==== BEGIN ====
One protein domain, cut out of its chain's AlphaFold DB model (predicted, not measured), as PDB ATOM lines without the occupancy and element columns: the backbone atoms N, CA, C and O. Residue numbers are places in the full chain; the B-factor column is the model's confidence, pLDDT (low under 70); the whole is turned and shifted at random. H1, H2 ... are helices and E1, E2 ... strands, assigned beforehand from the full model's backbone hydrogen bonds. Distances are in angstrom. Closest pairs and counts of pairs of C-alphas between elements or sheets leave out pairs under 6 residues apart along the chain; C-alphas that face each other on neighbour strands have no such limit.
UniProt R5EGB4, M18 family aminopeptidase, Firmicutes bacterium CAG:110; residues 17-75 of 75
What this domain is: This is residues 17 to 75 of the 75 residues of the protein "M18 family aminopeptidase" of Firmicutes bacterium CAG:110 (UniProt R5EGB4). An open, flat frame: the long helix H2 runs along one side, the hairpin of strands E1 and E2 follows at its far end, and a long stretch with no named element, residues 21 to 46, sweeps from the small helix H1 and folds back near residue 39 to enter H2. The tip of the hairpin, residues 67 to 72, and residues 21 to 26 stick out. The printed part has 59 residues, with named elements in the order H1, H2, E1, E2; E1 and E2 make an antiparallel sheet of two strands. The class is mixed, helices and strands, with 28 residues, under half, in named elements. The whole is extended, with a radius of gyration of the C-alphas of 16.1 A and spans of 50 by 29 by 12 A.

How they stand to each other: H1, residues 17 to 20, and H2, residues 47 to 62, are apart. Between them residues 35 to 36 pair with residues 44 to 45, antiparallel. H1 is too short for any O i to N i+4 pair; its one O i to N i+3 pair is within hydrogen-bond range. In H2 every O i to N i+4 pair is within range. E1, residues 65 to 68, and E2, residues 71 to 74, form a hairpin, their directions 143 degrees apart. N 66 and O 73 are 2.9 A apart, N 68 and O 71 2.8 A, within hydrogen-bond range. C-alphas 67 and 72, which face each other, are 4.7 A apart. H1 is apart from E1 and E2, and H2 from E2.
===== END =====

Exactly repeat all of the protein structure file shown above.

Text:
One protein domain, cut out of its chain's AlphaFold DB model (predicted, not measured), as PDB ATOM lines without the occupancy and element columns: the backbone atoms N, CA, C and O. Residue numbers are places in the full chain; the B-factor column is the model's confidence, pLDDT (low under 70); the whole is turned and shifted at random. H1, H2 ... are helices and E1, E2 ... strands, assigned beforehand from the full model's backbone hydrogen bonds. Distances are in angstrom. Closest pairs and counts of pairs of C-alphas between elements or sheets leave out pairs under 6 residues apart along the chain; C-alphas that face each other on neighbour strands have no such limit.
UniProt R5EGB4, M18 family aminopeptidase, Firmicutes bacterium CAG:110; residues 17-75 of 75
What this domain is: This is residues 17 to 75 of the 75 residues of the protein "M18 family aminopeptidase" of Firmicutes bacterium CAG:110 (UniProt R5EGB4). An open, flat frame: the long helix H2 runs along one side, the hairpin of strands E1 and E2 follows at its far end, and a long stretch with no named element, residues 21 to 46, sweeps from the small helix H1 and folds back near residue 39 to enter H2. The tip of the hairpin, residues 67 to 72, and residues 21 to 26 stick out. The printed part has 59 residues, with named elements in the order H1, H2, E1, E2; E1 and E2 make an antiparallel sheet of two strands. The class is mixed, helices and strands, with 28 residues, under half, in named elements. The whole is extended, with a radius of gyration of the C-alphas of 16.1 A and spans of 50 by 29 by 12 A.

How they stand to each other: H1, residues 17 to 20, and H2, residues 47 to 62, are apart. Between them residues 35 to 36 pair with residues 44 to 45, antiparallel. H1 is too short for any O i to N i+4 pair; its one O i to N i+3 pair is within hydrogen-bond range. In H2 every O i to N i+4 pair is within range. E1, residues 65 to 68, and E2, residues 71 to 74, form a hairpin, their directions 143 degrees apart. N 66 and O 73 are 2.9 A apart, N 68 and O 71 2.8 A, within hydrogen-bond range. C-alphas 67 and 72, which face each other, are 4.7 A apart. H1 is apart from E1 and E2, and H2 from E2.